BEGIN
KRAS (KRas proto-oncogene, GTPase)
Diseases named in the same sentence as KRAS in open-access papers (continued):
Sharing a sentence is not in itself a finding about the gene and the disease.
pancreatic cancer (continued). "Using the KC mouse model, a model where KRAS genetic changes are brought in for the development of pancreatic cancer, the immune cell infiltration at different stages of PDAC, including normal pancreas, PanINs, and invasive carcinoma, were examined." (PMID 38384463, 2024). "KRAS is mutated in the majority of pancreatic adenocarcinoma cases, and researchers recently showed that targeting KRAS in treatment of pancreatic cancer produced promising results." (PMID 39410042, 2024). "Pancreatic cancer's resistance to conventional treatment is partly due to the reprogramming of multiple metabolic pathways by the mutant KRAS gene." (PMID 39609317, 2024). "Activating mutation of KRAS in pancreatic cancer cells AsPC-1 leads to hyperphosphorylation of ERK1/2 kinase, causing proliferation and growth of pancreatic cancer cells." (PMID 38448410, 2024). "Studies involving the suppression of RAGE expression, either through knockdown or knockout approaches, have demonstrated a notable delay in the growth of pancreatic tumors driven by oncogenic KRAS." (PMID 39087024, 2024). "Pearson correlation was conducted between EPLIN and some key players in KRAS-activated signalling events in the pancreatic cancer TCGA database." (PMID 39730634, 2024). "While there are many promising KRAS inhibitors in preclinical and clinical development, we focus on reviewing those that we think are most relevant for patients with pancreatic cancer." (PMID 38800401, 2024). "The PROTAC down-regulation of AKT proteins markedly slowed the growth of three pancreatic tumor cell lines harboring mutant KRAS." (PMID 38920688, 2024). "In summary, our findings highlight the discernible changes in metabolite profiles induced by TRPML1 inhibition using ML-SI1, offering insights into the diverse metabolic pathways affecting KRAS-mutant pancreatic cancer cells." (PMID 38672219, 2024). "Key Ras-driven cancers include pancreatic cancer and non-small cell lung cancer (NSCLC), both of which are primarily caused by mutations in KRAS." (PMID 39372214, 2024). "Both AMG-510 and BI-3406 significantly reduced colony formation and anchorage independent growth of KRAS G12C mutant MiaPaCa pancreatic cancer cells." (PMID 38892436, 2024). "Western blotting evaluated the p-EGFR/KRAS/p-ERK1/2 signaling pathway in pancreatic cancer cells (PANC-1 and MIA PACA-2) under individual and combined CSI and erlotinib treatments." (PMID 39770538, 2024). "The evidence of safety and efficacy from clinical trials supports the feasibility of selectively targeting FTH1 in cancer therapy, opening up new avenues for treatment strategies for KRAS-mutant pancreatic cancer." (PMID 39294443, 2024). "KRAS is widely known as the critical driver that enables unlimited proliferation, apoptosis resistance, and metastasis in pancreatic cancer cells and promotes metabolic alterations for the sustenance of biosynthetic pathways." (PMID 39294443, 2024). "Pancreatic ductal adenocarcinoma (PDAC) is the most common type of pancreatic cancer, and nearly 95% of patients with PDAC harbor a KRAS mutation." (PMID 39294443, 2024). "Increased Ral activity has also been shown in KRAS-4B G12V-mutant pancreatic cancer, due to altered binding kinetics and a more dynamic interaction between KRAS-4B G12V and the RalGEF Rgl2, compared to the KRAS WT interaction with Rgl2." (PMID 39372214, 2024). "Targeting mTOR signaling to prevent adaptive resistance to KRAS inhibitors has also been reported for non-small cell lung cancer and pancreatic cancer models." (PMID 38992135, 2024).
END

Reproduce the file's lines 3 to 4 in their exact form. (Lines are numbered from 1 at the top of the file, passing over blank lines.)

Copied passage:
Sharing a sentence is not in itself a finding about the gene and the disease.
pancreatic cancer (continued). "Using the KC mouse model, a model where KRAS genetic changes are brought in for the development of pancreatic cancer, the immune cell infiltration at different stages of PDAC, including normal pancreas, PanINs, and invasive carcinoma, were examined." (PMID 38384463, 2024). "KRAS is mutated in the majority of pancreatic adenocarcinoma cases, and researchers recently showed that targeting KRAS in treatment of pancreatic cancer produced promising results." (PMID 39410042, 2024). "Pancreatic cancer's resistance to conventional treatment is partly due to the reprogramming of multiple metabolic pathways by the mutant KRAS gene." (PMID 39609317, 2024). "Activating mutation of KRAS in pancreatic cancer cells AsPC-1 leads to hyperphosphorylation of ERK1/2 kinase, causing proliferation and growth of pancreatic cancer cells." (PMID 38448410, 2024). "Studies involving the suppression of RAGE expression, either through knockdown or knockout approaches, have demonstrated a notable delay in the growth of pancreatic tumors driven by oncogenic KRAS." (PMID 39087024, 2024). "Pearson correlation was conducted between EPLIN and some key players in KRAS-activated signalling events in the pancreatic cancer TCGA database." (PMID 39730634, 2024). "While there are many promising KRAS inhibitors in preclinical and clinical development, we focus on reviewing those that we think are most relevant for patients with pancreatic cancer." (PMID 38800401, 2024). "The PROTAC down-regulation of AKT proteins markedly slowed the growth of three pancreatic tumor cell lines harboring mutant KRAS." (PMID 38920688, 2024). "In summary, our findings highlight the discernible changes in metabolite profiles induced by TRPML1 inhibition using ML-SI1, offering insights into the diverse metabolic pathways affecting KRAS-mutant pancreatic cancer cells." (PMID 38672219, 2024). "Key Ras-driven cancers include pancreatic cancer and non-small cell lung cancer (NSCLC), both of which are primarily caused by mutations in KRAS." (PMID 39372214, 2024). "Both AMG-510 and BI-3406 significantly reduced colony formation and anchorage independent growth of KRAS G12C mutant MiaPaCa pancreatic cancer cells." (PMID 38892436, 2024). "Western blotting evaluated the p-EGFR/KRAS/p-ERK1/2 signaling pathway in pancreatic cancer cells (PANC-1 and MIA PACA-2) under individual and combined CSI and erlotinib treatments." (PMID 39770538, 2024). "The evidence of safety and efficacy from clinical trials supports the feasibility of selectively targeting FTH1 in cancer therapy, opening up new avenues for treatment strategies for KRAS-mutant pancreatic cancer." (PMID 39294443, 2024). "KRAS is widely known as the critical driver that enables unlimited proliferation, apoptosis resistance, and metastasis in pancreatic cancer cells and promotes metabolic alterations for the sustenance of biosynthetic pathways." (PMID 39294443, 2024). "Pancreatic ductal adenocarcinoma (PDAC) is the most common type of pancreatic cancer, and nearly 95% of patients with PDAC harbor a KRAS mutation." (PMID 39294443, 2024). "Increased Ral activity has also been shown in KRAS-4B G12V-mutant pancreatic cancer, due to altered binding kinetics and a more dynamic interaction between KRAS-4B G12V and the RalGEF Rgl2, compared to the KRAS WT interaction with Rgl2." (PMID 39372214, 2024). "Targeting mTOR signaling to prevent adaptive resistance to KRAS inhibitors has also been reported for non-small cell lung cancer and pancreatic cancer models." (PMID 38992135, 2024).